On May 23, 2019, Felecia Evans, the principal of Lander Elementary School in Mayfield Heights, Ohio, released a video of her students singing along to Lil Nas X’s “Old Town Road,” at their fifth grade talent show. After seeing the video, Lil Nas X asked on Twitter, “when they want a free show.” When he eventually performed at the school, the kids were rapturous:
The story is heartwarming, but it also reveals a greater truth about the country rap song that has been the number-one song in the US Billboard Hot 100 for a record-breaking 17 straight weeks: “Old Town Road” is also a children’s song. This appeal to children is almost certainly one of the reasons for its lasting success. (The song broke the 16-week record held first by Mariah Carey and Boyz II Men’s “One Sweet Day” and later tied by Luis Fonsi and Daddy Yankee’s “Despacito.”)
It is not easy to marshal evidence for this assertion. Streaming sites like Spotify and YouTube do not have data on the ages of non-adult listeners. If the 5-year-old child of a 40-year old demands to listen to Old Town Road repeatedly, there is no statistical way to identify that it wasn’t just the 40-year old listening. But if you take a look at the results for the Twitter query “#kids #oldtownroad“, it’s hard not to believe something unusual is going on here. If that’s not enough, just go ask any of your friends with a 5-to-10 year old. My survey of the Quartz newsroom suggests their kids are likely to be super fans.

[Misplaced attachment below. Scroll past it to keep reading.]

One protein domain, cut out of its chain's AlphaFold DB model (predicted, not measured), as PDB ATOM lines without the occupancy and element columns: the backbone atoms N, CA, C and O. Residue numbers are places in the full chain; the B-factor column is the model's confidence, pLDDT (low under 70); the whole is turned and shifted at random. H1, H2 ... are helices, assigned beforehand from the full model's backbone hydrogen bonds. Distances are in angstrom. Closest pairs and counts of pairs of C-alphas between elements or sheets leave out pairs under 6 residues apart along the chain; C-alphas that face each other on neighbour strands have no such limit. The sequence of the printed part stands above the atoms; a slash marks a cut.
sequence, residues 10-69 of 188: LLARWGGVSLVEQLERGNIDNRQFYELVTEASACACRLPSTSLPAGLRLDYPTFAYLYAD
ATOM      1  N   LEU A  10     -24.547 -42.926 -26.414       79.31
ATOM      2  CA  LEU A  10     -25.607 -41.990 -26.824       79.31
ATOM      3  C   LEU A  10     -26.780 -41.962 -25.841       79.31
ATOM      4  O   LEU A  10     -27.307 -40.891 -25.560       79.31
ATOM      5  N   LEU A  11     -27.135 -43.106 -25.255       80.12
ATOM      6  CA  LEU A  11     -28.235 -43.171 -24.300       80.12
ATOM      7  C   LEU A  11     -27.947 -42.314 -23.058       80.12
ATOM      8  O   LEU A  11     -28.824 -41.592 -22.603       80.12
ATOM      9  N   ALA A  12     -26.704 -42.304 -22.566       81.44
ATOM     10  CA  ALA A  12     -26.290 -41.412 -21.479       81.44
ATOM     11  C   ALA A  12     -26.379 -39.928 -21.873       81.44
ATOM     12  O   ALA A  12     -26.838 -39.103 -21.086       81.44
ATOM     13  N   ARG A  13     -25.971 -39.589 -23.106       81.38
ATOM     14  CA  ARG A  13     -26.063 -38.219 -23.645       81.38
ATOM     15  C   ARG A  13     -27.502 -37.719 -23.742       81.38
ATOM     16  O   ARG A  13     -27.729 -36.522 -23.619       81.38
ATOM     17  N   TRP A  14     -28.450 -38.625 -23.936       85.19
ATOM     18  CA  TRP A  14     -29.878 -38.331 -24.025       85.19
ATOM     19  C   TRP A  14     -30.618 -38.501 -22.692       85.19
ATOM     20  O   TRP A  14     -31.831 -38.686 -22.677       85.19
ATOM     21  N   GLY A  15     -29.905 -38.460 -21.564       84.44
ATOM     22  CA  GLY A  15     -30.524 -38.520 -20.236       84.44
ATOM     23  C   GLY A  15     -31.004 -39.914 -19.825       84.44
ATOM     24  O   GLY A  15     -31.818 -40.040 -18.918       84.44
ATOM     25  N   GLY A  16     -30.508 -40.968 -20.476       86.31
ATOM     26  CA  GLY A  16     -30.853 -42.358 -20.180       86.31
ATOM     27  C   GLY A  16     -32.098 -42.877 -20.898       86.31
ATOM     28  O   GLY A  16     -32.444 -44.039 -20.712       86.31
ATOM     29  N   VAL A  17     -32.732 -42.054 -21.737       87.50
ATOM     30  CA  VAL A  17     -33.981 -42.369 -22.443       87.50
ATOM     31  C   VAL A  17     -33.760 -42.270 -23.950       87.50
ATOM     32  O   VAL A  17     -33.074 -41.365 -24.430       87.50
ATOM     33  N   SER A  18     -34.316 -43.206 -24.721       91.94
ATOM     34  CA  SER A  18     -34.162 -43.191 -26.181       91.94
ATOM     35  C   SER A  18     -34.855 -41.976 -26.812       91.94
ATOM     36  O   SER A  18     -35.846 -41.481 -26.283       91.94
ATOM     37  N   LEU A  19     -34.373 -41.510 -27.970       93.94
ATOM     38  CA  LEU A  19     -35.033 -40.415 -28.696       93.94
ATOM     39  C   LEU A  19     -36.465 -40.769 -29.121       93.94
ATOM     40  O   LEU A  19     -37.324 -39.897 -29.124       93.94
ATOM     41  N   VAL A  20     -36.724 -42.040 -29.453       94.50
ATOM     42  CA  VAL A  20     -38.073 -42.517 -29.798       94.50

One piece of data that suggests “Old Town Road” has a special appeal to children is that a cover by Kidz Bop, a brand that makes versions of pop hits sung by kids with lyrics modified for kids, is the number two song on iTunes digital downloads chart. It is the only cover of an “adult” song in the top five, and sits just below the wildly popular children’s song “Baby Shark.”
What accounts for the song’s appeal to kids? Certainly the lyrics imagining riding on horses and tractors is something kids can relate to, but there are also some musical characteristics about the song that are kid friendly, says musicologist Nate Sloan, one of the hosts of the podcast Switched on Pop.
Sloan thinks one reason the song has so many young devotees is that is very easy to sing. “[The song] only uses five distinct pitches, specifically the first five pitches of the G# minor scale. That’s a collection of notes that would feel familiar to kids raised on simple nursery rhymes—or those who’ve spent any time on beginner piano exercises,” Sloan told Quartz. “In fact the only note that deviates from this collection comes in the pre-chorus right on the word ‘me’ in the line ‘can’t nobody tell me nothing.’ It’s the high point in the song, and provides a welcome point of contrast. But even this outlier is a pitch we’ve heard before (G#) just an octave higher.”
Sloan also believe kids might enjoy the song’s repetitiveness. Simple melodies and phrases are repeated at a rate even greater than your typical Ariana Grande or Rihanna song. He thinks this makes it “well-designed to burn into young musical brains.”
One final factor that might make kids enjoy “Old Town Road” was suggested by an 8-year-old in California named Elizabeth I interviewed about her love for the song. Elizabeth liked that the song was “from the internet.” By this, she meant that she first heard about the song not from the radio or TV, but rather from social media. This gave “Old Town Road” a certain mystery because most young kids aren’t allowed to use social media like TikTok (where the song initially gained popularity) or Instagram. Even little kids love the taboo.